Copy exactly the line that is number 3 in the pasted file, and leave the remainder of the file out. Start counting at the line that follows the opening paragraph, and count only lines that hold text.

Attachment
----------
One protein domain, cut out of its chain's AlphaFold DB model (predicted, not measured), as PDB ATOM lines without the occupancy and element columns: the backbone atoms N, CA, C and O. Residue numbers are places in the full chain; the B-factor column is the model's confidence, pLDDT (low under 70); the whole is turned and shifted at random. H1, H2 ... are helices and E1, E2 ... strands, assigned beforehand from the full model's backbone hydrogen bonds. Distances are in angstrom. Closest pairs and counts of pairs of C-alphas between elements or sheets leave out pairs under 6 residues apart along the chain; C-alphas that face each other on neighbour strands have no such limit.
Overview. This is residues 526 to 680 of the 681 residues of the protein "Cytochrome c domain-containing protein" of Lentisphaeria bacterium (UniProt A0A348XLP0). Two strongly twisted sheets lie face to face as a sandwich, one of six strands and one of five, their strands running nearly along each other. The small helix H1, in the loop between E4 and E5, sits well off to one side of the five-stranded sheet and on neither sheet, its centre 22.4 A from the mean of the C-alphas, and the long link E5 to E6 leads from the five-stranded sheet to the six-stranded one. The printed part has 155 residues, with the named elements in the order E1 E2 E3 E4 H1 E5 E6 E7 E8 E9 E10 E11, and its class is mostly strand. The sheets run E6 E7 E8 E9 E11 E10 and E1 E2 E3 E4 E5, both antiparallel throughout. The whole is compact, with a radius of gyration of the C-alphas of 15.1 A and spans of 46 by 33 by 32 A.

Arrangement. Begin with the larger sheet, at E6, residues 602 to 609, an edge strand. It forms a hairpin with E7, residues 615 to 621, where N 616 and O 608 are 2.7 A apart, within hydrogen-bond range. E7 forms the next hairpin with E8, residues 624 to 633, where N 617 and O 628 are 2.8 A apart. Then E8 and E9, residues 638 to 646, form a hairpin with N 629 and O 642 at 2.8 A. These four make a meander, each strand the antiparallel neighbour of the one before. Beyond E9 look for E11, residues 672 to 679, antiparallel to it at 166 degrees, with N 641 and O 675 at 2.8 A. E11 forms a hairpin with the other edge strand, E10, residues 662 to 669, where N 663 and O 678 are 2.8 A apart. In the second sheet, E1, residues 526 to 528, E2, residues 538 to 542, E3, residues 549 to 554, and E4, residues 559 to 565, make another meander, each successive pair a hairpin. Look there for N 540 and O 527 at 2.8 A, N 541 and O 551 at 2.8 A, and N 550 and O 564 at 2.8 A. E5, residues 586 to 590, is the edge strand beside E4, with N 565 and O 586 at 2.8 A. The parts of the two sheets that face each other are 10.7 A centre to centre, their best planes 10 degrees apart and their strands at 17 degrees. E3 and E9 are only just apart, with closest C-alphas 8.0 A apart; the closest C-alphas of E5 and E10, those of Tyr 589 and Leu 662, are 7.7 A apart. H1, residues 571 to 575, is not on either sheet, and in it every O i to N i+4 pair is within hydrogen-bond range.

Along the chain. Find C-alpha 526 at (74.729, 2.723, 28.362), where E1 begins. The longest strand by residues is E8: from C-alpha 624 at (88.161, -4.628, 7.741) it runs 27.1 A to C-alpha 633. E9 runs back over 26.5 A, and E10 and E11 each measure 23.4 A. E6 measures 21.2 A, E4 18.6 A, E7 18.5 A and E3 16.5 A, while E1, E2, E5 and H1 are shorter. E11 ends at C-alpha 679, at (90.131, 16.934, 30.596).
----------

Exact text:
Along the chain. Find C-alpha 526 at (74.729, 2.723, 28.362), where E1 begins. The longest strand by residues is E8: from C-alpha 624 at (88.161, -4.628, 7.741) it runs 27.1 A to C-alpha 633. E9 runs back over 26.5 A, and E10 and E11 each measure 23.4 A. E6 measures 21.2 A, E4 18.6 A, E7 18.5 A and E3 16.5 A, while E1, E2, E5 and H1 are shorter. E11 ends at C-alpha 679, at (90.131, 16.934, 30.596).